This changes the execution model by executing commands in the current shell process rather than forking. So we can do:

➜  ~ source set_ps1.sh
my-super-prompt >>
my-super-prompt >>
my-super-prompt >>

The source code also indicates that source and . are literally identical, so they can be used interchangeably. source is more readable in my opinion.

Printing commands and running eval on them

Another path forward is to have the script print out the variable assignments it wants to and running eval on them. From the source:

Combine ARGs into a single string, use the result as input to the shell, and execute the resulting commands.

Here is how that looks:

➜  ~ cat set_ps1_eval.sh

echo "PS1=\"my-super-prompt >> \""

➜  ~ eval $(bash set_ps1_eval.sh)
my-super-prompt >>
my-super-prompt >>
my-super-prompt >>

Set variables and invoke sub command

Another option is to set variables and invoke another subcommand that will inherit from our subprocess. Here is what that looks like:

➜  ~ cat set_ps1_subcmd.sh

export PS1="my-super-prompt >> "

➜  ~ bash set_ps1_subcmd.sh
my-super-prompt >>
my-super-prompt >>
my-super-prompt >>

In this example, there’s 3 shell’s running. The initial session, the one running the script, and the one that gets forked off the script by calling bash at the end.

Weighing the Options

The first two options require the user to type source or eval. The last option avoids this, but at the cost of spawning a bunch of sub-shells. Additionally, if you kept invoking commands, you would do deeper and deeper into nested shell sessions.

One way to make the first two options more palatable is to set up some bash functions in the user’s .bashrc/.zshrc so that invoking the command can run source for them. This prevents the user from needing to remember the source incantation. This looks like this:

bash-3.2$ cat ~/.bashrc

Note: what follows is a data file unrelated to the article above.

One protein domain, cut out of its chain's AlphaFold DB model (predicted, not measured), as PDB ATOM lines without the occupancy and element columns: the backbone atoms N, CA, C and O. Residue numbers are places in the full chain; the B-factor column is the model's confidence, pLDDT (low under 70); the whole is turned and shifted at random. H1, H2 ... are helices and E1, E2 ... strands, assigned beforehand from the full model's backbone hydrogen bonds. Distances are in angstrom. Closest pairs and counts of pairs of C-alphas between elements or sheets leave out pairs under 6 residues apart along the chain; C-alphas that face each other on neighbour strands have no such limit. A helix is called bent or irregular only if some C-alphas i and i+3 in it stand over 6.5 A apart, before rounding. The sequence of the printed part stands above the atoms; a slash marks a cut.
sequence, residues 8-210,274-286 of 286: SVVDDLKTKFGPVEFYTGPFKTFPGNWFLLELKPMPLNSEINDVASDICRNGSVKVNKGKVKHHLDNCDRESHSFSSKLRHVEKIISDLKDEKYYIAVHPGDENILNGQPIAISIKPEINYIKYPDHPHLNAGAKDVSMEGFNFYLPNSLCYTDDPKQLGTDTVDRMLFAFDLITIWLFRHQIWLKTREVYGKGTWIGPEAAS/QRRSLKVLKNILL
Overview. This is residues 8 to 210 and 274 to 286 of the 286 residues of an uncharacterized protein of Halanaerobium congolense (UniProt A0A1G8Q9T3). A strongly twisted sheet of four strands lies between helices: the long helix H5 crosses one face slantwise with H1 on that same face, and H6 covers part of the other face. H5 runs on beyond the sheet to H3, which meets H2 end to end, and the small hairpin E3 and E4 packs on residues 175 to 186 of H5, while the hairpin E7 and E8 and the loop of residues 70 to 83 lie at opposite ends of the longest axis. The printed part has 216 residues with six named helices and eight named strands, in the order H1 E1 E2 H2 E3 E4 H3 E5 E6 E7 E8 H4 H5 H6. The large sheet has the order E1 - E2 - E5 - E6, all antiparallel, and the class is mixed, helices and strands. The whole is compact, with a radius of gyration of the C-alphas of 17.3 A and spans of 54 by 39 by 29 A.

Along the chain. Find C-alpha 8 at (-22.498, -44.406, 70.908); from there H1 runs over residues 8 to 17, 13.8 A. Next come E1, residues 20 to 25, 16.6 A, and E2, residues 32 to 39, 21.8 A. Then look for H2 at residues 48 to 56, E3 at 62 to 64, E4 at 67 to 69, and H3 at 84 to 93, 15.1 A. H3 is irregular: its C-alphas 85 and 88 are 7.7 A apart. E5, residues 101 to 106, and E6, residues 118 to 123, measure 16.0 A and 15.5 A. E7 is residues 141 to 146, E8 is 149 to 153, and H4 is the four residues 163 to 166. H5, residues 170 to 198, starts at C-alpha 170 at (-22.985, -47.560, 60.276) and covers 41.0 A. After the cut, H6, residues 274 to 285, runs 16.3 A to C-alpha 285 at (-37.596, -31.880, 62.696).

function set_ps1() {
  source set_ps1.sh

bash-3.2$ set_ps1
my-super-prompt >>

It turns out that messing with .bashrc files is pretty invasive and finicky. Order often matters, and everyone’s setup is often a fragile snowflake that can come crashing down from minor tweaks. This approach provides a better happy path experience, but may cause some pain in administration since the state-space is essentially infinite.


My takeaway from this experience is that if I should think long and hard before relying on the PS1 for any tools I’m writing. Every way to adjust it has its tradeoffs, so there is a high bar for the value the information has to add for it to be worth it.


Further investigation

  • What are the reasons for the fork / exec model for shells?
  • How are variables stored and looked up?
  • What are some recent features added to bash?
  • What’s different about the execution models of bash / zsh / fish / dash etc.?

  1. The relevant pieces from the source code are: execute_disk_command and make_child↩︎

  2. Here’s how to download the bash source git clone git://git.savannah.gnu.org/bash.git. It’s 224MB and it’s mostly C code (from sloccount):

    Totals grouped by language (dominant language first):
    ansic:       104189 (86.14%)
    sh:            7236 (5.98%)
    yacc:          5214 (4.31%)
    perl:          4227 (3.49%)
    asm:             48 (0.04%)
    awk:             23 (0.02%)
    sed:             16 (0.01%)